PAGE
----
• •    One of the main differences between an EIA process and other statutory assessment processes is that all government agencies and the public have more opportunities to comment upon how a project is assessed and, if approved, how it should be managed.
  • Management of development of the land falls under the auspices of the 2004 Physical Planning Act, part IV, section 26 which states, most importantly (it is advised that applicants read the section in full):
  • •    Unless the Authority otherwise determines, environmental impact assessment shall be required in respect of any application for development permission to which Schedule 3 applies (see side bar).
  • •    The Authority may also require environmental impact assessment of any development, where it is of the opinion that significant adverse environmental impact could result.
  • •    On receipt of any application for development permission, the Authority shall determine whether environmental impact assessment of the proposal is required having regard to
  1. the nature of the development activity proposed;
  2. the geographical extent, scale and location of the proposed development;
  3. the extent and significance of the changes to the environment likely to be caused by the proposed development;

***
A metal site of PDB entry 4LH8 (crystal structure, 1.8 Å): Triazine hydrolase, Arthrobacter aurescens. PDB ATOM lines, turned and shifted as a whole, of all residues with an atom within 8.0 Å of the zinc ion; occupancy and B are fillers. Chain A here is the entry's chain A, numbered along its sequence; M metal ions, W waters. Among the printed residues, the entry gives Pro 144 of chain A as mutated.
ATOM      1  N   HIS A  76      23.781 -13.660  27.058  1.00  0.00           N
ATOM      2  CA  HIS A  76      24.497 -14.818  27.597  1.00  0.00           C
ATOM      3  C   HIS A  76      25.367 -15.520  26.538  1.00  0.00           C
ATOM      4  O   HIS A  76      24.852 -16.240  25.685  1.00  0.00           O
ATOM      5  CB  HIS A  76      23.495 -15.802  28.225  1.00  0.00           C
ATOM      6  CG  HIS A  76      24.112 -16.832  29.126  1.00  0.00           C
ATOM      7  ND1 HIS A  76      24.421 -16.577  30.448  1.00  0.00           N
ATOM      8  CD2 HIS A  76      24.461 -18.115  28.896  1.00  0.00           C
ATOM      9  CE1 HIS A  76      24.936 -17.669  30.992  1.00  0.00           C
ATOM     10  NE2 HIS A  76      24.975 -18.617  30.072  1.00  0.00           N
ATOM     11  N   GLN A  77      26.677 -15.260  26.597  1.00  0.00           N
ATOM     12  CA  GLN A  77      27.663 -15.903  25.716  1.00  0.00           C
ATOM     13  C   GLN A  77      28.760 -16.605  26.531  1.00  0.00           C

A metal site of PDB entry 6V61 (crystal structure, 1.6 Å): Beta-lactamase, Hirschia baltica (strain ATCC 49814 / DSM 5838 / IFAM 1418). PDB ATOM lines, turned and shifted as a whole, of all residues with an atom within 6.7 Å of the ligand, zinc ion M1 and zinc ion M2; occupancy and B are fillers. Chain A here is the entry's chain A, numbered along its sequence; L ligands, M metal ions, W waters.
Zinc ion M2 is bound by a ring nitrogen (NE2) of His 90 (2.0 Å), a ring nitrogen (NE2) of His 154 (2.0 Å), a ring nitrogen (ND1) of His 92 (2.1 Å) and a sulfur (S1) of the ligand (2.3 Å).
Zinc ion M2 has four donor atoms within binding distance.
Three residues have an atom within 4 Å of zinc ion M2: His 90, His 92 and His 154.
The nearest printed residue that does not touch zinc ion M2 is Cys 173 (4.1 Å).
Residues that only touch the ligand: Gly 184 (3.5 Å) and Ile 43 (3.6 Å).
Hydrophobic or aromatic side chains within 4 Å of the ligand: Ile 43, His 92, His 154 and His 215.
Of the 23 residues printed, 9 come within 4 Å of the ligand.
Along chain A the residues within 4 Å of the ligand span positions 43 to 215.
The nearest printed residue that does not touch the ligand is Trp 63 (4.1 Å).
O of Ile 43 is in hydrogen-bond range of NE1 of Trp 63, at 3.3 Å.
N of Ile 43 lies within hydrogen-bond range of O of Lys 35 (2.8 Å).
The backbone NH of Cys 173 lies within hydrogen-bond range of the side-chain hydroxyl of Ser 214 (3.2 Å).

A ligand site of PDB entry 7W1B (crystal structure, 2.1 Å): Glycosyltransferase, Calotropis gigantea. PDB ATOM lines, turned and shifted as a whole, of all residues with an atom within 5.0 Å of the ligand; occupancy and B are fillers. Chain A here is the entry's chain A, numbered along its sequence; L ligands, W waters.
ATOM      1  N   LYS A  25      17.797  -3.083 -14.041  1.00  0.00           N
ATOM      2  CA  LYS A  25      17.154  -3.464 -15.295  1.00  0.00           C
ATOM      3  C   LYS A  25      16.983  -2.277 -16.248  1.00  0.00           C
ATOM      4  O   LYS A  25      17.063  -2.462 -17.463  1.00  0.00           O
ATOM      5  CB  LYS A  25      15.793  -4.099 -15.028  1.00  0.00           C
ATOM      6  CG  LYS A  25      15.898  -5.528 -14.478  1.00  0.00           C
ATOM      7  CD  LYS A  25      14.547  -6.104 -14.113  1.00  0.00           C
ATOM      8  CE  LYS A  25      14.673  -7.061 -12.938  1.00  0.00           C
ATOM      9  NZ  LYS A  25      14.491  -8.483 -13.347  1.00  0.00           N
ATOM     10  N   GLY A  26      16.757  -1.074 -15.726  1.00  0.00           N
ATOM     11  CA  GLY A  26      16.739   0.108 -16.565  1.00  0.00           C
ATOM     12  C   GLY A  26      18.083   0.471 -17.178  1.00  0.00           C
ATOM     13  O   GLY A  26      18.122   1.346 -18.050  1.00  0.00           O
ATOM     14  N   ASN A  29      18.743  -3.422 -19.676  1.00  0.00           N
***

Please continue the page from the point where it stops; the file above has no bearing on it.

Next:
4. the extent of general knowledge about the nature of the proposed development and its likely impact on the environment;
  5. any development plan for the area;
  6. any other matter as may be prescribed.

In order to assist with the lengthy environmental impact assessment, TCP are currently drafting an environmental screening form.  The form asks the developer, be they building a single family dwelling or a multi storey hotel complex, to describe some basic information about their planning proposal.  The information will be used to determine the environmental risk category of the project, which will in turn determine whether the proposal requires an EIA, and if so, at what level.


  1. Hotels of more than twelve rooms;
  2. Any industrial plant which in the opinion of the Authority is likely to cause significant adverse environmental impact;
  3. Quarrying and other mining activities;
  4. Marinas;
  5. Airports, ports and harbours;
  6. Dams and reservoirs;
  7. Hydro-electric proj
  8. ects and power plants;
  9. Desalination plants;
  10. Water purification plants;
  11. Sanitary land fill operations, solid waste disposal sites, toxic waste disposal sites and other similar sites;
  12. Gas pipeline installations;
  13. Any development projects generating or potentially generating emissions, aqueous effluent, solid waste, noise vibration or radioactive discharges;
  14. Any development involving the storage and use of hazardous materials.
  15. Coastal zone developments;
  16. Development in wetlands, marine parks, national parks, conservation areas, environmental protection areas or other sensitive environmental areas.

For more information on the EIA, or information pertaining to the planning process and permissions, please contact:

Town and Country Planning Department
Office of the Chief Minister
33 Admin Drive
Road Town, Tortola
T: 284 494 3701 ext. 2158